Springfield Sun - - NEWS -

be­lieve in prob­lem solv­ing courts and know how crit­i­cal they are in our jus­tice sys­tem and I be­lieve in you.”

Estab­lished in April 2011, the vet­er­ans’ treat­ment court ad­dresses the needs of vet­er­ans cycling through the court and prison sys­tem. Judge Todd D. Eisen­berg, who cur­rently pre­sides over vet­er­ans’ treat­ment court, held a grad­u­a­tion cer­e­mony on Mon­day for four vet­er­ans who com­pleted the pro­gram.

“This is an ex­cit­ing day here in vet­er­ans’ treat­ment court,” said Eisen­berg, who also was joined by re­cently Re­tired Judge Wil­liam J. Furber Jr., who helped spear­head the development of the spe­cialty court.

The vet­er­ans’ treat­ment court is a col­lab­o­ra­tion of the county ju­di­cial sys­tem, the dis­trict at­tor­ney’s of­fice, the pub­lic de­fender, the county jail, the adult pro­ba­tion of­fice, com­mu­nity-based treat­ment providers and county and fed­eral de­part­ments of Vet­er­ans Af­fairs.

Shapiro said Penn­syl­va­nia has 872,000 vet­er­ans, the fourth high­est to­tal in the U.S., and about 20 vet­er­ans’ treat­ment courts. He said one of his goals is to have more prob­lem-solv­ing courts avail­able in all 67 coun­ties in the state.

“These prob­lem-solv­ing courts work,” said Shapiro, char­ac­ter­iz­ing them as “a smart on crime ap­proach.”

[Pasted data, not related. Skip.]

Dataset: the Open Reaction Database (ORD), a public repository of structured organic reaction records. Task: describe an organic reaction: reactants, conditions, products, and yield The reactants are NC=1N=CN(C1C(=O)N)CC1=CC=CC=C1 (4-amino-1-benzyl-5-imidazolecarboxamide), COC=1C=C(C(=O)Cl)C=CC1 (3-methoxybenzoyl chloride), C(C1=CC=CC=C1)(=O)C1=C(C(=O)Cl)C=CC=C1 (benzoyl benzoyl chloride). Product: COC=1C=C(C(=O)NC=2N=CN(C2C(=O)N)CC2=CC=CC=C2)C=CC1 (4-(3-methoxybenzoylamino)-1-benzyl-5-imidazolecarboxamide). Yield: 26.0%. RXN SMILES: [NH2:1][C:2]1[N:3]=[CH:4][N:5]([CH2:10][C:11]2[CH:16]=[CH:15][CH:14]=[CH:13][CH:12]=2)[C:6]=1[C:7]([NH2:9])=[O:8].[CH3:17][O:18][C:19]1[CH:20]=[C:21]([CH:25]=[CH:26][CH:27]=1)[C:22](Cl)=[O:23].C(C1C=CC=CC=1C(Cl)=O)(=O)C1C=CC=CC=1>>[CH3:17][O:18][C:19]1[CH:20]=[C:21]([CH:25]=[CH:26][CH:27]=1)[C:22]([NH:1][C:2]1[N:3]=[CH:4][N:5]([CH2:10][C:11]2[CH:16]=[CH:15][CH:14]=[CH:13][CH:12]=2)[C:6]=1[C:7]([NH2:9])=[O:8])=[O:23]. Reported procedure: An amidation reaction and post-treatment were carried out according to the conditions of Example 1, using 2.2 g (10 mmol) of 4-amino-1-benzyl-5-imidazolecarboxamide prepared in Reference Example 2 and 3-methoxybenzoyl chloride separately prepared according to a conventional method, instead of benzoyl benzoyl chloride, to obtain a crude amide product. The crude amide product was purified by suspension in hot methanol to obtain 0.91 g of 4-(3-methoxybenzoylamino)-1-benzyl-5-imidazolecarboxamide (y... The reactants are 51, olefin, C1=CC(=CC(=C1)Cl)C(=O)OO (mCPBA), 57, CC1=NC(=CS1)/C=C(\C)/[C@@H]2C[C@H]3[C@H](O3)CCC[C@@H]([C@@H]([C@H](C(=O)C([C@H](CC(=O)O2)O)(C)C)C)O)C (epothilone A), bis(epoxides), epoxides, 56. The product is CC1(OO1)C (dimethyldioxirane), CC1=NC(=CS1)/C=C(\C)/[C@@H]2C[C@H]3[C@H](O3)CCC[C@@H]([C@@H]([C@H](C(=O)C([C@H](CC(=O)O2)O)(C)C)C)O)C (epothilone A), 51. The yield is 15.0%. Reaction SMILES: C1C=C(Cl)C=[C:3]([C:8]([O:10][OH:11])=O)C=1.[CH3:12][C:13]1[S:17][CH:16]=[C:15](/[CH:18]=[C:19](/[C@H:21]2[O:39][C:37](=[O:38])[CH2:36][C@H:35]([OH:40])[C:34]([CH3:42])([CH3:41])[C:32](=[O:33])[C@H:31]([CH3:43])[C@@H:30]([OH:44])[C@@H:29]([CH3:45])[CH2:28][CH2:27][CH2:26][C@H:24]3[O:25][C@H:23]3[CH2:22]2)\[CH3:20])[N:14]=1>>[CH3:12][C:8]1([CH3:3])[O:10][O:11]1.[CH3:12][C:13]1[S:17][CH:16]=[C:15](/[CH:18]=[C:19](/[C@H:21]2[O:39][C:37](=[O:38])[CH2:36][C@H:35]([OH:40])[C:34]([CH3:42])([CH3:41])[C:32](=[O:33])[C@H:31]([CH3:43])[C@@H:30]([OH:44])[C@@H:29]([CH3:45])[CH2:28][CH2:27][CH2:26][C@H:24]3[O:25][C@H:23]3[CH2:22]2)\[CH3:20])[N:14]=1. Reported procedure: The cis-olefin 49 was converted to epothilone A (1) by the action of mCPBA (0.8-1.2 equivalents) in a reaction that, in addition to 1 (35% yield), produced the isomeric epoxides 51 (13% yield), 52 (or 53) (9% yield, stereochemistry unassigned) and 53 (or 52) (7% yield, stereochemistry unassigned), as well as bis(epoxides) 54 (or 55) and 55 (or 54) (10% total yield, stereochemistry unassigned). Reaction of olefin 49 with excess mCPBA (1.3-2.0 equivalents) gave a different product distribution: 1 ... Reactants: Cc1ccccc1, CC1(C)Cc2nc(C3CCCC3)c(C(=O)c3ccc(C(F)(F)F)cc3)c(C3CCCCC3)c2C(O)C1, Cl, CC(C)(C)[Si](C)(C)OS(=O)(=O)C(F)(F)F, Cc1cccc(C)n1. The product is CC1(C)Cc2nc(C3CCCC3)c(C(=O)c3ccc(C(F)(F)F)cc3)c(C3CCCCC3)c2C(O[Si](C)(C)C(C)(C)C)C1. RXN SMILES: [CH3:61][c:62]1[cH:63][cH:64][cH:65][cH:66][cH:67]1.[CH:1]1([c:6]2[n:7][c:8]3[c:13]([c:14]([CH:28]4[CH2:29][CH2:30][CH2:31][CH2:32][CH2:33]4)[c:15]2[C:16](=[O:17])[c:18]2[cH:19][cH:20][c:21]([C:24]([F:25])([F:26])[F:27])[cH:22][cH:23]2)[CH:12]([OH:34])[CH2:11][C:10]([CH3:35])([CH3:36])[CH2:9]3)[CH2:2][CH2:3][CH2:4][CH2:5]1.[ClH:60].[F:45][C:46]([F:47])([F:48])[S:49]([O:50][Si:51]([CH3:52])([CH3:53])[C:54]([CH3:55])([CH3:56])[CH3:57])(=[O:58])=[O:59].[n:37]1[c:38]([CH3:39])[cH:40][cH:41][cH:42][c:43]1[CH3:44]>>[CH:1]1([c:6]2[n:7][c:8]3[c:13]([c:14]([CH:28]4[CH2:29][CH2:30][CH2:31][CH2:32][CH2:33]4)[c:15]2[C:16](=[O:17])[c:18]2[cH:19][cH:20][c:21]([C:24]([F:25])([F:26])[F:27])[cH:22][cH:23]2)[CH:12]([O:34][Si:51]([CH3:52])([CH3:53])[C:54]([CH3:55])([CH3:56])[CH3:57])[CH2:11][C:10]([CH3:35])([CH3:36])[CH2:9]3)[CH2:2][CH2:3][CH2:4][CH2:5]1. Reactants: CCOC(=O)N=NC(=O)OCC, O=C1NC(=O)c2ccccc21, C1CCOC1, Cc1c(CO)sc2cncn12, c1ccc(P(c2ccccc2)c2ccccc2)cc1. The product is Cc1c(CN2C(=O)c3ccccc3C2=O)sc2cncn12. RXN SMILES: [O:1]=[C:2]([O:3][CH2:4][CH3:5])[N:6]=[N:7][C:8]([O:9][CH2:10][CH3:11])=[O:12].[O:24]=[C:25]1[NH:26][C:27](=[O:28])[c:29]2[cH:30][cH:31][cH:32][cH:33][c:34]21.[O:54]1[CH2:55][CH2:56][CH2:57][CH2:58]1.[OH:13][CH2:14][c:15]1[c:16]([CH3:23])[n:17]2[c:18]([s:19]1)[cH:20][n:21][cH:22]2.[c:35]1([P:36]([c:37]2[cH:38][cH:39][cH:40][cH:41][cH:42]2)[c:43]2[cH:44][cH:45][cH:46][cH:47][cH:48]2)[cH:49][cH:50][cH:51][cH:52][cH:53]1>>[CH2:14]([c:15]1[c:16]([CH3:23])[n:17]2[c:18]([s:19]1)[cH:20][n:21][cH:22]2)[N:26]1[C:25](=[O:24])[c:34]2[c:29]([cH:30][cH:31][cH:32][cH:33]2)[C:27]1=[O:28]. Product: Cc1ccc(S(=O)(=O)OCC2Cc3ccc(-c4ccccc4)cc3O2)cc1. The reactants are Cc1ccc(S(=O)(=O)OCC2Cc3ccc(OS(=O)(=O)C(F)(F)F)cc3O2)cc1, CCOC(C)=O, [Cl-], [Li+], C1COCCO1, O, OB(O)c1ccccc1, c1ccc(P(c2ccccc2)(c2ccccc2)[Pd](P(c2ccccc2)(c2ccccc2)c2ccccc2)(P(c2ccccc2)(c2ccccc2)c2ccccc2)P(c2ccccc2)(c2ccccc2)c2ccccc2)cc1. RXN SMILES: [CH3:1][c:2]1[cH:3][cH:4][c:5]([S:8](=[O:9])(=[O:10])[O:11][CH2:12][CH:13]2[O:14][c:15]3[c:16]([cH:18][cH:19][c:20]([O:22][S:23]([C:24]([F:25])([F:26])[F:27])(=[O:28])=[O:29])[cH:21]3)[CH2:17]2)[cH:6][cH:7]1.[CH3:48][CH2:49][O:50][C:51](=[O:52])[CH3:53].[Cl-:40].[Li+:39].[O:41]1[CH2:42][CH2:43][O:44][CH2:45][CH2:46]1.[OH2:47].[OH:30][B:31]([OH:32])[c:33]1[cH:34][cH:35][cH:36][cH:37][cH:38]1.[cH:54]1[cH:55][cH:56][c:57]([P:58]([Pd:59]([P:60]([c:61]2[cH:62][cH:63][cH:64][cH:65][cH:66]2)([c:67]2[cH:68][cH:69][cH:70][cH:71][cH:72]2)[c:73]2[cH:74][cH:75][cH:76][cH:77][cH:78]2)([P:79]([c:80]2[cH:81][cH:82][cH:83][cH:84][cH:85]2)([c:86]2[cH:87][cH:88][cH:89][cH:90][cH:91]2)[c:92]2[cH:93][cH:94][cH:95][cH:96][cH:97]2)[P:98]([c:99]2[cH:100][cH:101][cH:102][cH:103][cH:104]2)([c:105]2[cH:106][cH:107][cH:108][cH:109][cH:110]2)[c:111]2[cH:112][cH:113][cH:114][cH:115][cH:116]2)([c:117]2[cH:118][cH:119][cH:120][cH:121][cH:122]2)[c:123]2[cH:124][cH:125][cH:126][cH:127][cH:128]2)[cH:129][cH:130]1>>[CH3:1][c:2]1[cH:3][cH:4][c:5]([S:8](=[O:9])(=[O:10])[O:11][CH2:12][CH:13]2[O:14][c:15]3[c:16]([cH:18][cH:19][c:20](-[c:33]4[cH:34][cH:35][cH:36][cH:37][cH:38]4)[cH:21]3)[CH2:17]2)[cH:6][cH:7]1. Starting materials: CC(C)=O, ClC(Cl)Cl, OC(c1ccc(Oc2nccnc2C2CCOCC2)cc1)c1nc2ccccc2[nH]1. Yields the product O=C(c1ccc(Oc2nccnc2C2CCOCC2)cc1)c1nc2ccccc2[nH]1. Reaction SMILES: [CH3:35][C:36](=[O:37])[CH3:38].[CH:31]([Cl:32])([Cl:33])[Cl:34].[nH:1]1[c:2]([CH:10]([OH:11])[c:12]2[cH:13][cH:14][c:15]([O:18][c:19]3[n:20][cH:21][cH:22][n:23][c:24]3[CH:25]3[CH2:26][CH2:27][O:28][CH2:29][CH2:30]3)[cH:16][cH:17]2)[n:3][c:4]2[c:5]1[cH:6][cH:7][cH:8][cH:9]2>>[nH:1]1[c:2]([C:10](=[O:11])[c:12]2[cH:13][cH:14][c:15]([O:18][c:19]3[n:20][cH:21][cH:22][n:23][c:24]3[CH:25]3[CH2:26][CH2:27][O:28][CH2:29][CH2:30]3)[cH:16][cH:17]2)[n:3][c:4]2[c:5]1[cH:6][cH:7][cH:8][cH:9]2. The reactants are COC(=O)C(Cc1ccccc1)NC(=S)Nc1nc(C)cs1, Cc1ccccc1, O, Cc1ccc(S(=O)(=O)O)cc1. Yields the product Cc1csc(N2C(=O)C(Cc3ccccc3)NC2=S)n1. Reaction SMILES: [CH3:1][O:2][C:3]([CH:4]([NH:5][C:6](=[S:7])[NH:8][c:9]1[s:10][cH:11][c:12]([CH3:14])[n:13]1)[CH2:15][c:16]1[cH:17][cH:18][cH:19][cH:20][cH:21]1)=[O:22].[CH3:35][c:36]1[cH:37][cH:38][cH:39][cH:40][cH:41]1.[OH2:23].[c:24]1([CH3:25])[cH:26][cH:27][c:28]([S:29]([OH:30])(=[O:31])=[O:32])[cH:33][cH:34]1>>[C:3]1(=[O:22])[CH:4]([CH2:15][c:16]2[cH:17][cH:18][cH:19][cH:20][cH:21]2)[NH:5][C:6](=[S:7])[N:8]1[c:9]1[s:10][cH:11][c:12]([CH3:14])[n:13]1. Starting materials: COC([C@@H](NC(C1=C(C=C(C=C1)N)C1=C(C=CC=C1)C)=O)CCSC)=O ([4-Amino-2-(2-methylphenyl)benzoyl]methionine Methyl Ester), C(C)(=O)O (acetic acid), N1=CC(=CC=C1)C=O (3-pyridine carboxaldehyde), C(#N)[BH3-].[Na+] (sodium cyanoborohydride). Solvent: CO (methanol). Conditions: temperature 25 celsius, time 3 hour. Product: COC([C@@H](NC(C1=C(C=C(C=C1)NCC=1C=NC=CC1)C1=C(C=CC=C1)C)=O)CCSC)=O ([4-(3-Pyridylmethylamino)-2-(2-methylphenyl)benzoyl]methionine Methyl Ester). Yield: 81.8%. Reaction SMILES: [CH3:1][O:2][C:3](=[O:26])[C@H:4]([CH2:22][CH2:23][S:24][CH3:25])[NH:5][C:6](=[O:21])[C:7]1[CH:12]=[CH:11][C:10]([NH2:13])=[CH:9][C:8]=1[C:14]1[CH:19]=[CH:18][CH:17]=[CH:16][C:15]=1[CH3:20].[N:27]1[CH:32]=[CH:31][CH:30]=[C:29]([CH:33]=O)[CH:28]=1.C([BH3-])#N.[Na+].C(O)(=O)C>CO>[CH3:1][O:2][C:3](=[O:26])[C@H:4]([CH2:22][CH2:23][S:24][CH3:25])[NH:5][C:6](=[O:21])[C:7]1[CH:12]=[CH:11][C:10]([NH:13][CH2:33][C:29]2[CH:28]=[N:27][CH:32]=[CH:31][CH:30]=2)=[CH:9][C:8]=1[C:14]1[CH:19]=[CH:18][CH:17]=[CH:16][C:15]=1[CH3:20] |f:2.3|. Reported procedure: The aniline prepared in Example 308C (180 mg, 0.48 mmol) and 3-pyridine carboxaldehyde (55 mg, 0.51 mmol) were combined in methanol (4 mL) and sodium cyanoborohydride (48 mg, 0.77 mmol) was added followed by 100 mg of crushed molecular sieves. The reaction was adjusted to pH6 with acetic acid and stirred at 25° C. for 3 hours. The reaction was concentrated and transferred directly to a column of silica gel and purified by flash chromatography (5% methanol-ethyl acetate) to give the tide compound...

Of­fi­cials have said the spe­cialty court has the goals of en­hanc­ing pub­lic safety and re­duc­ing re­cidi­vism rates among vet­er­ans who are charged with crimes. Un­der the pro­gram, vet­er­ans are con­nected with com­mu­nity treat­ment ser­vices through the U.S. Depart­ment of Vet­er­ans Af­fairs while re­ceiv­ing ap­pro­pri­ate dis­po­si­tions to their crim­i­nal charges.

The pro­gram, of­fi­cials said, de­creases time spent in jail by mov­ing of­fend­ers ex­pe­di­tiously into ap­pro­pri­ate treat­ment set­tings, pro­motes em­ploy­ment among the of­fend­ers and helps vet­eran de­fen­dants be­come pro­duc­tive mem­bers of their com­mu­ni­ties.

To be el­i­gi­ble, a vet­eran must suf­fer from trau­matic brain in­jury, post-trau­matic stress dis­or­der, mil­i­tary sex­ual trauma or psy­cho­log­i­cal or sub­stance abuse prob­lems that re­quire treat­ment and which con­trib­uted to their crimes.

“We know these is­sues can have a neg­a­tive ef­fect on vet­er­ans when they come home,” Shapiro said.

El­i­gi­ble of­fend­ers must agree to fol­low a court ap­proved treat­ment plan and rou­tinely meet with pro­ba­tion of­fi­cials and the judge. When of­fend­ers are re­leased from the court or prison sys­tem, Vet­er­ans Af­fairs of­fi­cials are avail­able to as­sist them.

“Know that I’m as com­mit­ted to you as you are to your­self and your com­mu­nity,” Shapiro ad­dressed the vet­er­ans. “I wish you all the very best. We’re here for you.”

Josh Shapiro

Newspapers in English

Newspapers from USA

© PressReader. All rights reserved.